Editorial: Race may play large role in 2008 Presidential Election

By Mallory Terrence
October 23, 2008

The 2008 presidential election is less than two weeks away and the country seems pretty split on who will win. The American people are concerned about the economic plans, health care coverage and the Iraq war, but are they concerned about the race of the president?

From a country as diverse as America you would hope that race is not a decisive factor, but some polls are saying that prejudice will affect the results of the election.

A CNN/Opinion Research Corporation survey indicates race will play a big role in November; 37 percent said yes when asked if race would be a factor in their vote. AP-Yahoo News poll conducted last month showed that one-third of white Democrats harbor negative views towards African-American people.

Even when Sen. Barack Obama seems to be ahead in election polls, supporters should not jump to any conclusions. Previously in history, race largely swayed an election at the last minute. In 1982, Los Angeles mayor Tom Bradley was running to become California’s first African-American governor, polls showed Bradley holding a significant lead over his white opponent, but when Election Day came, Bradley lost. The assumption is that voters lied when answering polls; they did not want to seem prejudice but could not give support to an African-American in the end.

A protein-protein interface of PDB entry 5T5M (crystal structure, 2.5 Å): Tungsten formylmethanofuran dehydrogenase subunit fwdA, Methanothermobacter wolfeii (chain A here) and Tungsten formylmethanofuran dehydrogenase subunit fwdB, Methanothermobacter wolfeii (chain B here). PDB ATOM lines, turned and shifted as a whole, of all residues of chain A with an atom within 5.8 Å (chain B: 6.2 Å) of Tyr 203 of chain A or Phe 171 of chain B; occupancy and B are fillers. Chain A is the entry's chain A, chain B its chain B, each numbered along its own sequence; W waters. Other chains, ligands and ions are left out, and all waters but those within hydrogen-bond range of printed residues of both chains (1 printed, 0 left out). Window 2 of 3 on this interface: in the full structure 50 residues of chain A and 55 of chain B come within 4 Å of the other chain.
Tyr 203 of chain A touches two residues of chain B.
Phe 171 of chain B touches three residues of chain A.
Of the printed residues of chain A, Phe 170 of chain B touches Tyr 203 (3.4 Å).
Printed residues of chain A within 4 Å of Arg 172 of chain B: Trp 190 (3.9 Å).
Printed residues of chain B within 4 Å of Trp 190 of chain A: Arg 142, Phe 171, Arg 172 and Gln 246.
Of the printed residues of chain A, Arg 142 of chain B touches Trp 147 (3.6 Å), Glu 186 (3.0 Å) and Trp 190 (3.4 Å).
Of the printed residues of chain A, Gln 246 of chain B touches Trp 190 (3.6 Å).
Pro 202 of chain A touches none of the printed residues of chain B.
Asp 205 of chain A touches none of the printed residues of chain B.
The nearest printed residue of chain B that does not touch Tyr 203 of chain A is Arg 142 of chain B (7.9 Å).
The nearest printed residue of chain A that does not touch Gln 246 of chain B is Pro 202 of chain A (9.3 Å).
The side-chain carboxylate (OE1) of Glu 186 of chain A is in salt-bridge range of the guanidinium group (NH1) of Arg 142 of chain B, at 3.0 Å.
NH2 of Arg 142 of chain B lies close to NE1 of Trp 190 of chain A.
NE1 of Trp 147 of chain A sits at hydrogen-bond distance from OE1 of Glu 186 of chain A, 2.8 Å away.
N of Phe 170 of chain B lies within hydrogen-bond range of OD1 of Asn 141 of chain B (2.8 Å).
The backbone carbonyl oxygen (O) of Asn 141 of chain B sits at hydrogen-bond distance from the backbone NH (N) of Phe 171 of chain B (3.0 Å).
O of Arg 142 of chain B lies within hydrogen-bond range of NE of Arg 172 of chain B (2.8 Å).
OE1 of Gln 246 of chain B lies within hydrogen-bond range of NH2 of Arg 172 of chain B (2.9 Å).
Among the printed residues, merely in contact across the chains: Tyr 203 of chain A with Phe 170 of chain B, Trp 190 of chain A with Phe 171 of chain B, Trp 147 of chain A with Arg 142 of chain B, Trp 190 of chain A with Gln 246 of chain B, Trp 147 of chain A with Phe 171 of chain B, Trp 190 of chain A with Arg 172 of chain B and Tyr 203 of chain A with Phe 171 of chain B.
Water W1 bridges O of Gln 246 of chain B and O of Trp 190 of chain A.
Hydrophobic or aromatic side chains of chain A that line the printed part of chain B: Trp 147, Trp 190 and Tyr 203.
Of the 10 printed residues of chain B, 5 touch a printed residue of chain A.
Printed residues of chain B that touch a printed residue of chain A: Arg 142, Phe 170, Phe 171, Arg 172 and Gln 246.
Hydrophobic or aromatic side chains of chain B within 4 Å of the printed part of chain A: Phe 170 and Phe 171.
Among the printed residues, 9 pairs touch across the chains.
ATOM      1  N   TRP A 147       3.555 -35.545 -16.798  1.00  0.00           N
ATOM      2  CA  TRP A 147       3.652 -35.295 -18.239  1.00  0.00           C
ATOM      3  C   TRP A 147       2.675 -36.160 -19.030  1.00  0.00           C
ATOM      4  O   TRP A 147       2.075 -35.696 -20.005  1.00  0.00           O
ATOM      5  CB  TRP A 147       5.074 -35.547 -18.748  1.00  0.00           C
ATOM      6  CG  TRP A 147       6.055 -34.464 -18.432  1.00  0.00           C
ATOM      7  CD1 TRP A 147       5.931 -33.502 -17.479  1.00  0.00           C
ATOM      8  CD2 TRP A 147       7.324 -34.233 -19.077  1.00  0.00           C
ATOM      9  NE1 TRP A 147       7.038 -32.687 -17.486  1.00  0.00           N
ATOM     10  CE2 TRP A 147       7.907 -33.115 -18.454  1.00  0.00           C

Although a racial mindset has changed much since the early ’80s, will it still affect the outcome of the 2008 election?

Prejudice towards race is not the only obstacle the candidates will face this election. If elected, Sen. John McCain will be the oldest first-term president. Some have even speculated that Obama is associated with terrorism, simply because of his middle name.

How can a voter focus on something as ignorant as race when the education system is suffering, 5 million Americans are living in poverty and over 4,000 Americans have died at war? We need a leader to get us through these hard times and the decision needs to be based on their policies and goals.

Under the country’s current president, our nation’s budget has gone from having a surplus to running a half-trillion-dollar deficit and now the financial markets are in turmoil. Come November we must make a choice of who is better able to offer economic plans to put us back in reasonable shape and build America back to what we once were.

Students should invest time to study the issues and make sure you are voting for the candidate you feel will better the country for what they stand for and not what they look like.

It is our generation that will pay the price, it is college students that headed into the job market, buying homes and searching for health insurance. It will only harm us if we do not educate ourselves before casting our vote.

In a country and election focused on change, how far are the American people willing to go to actually change from the stereotypical white house?

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Mallory Terrence

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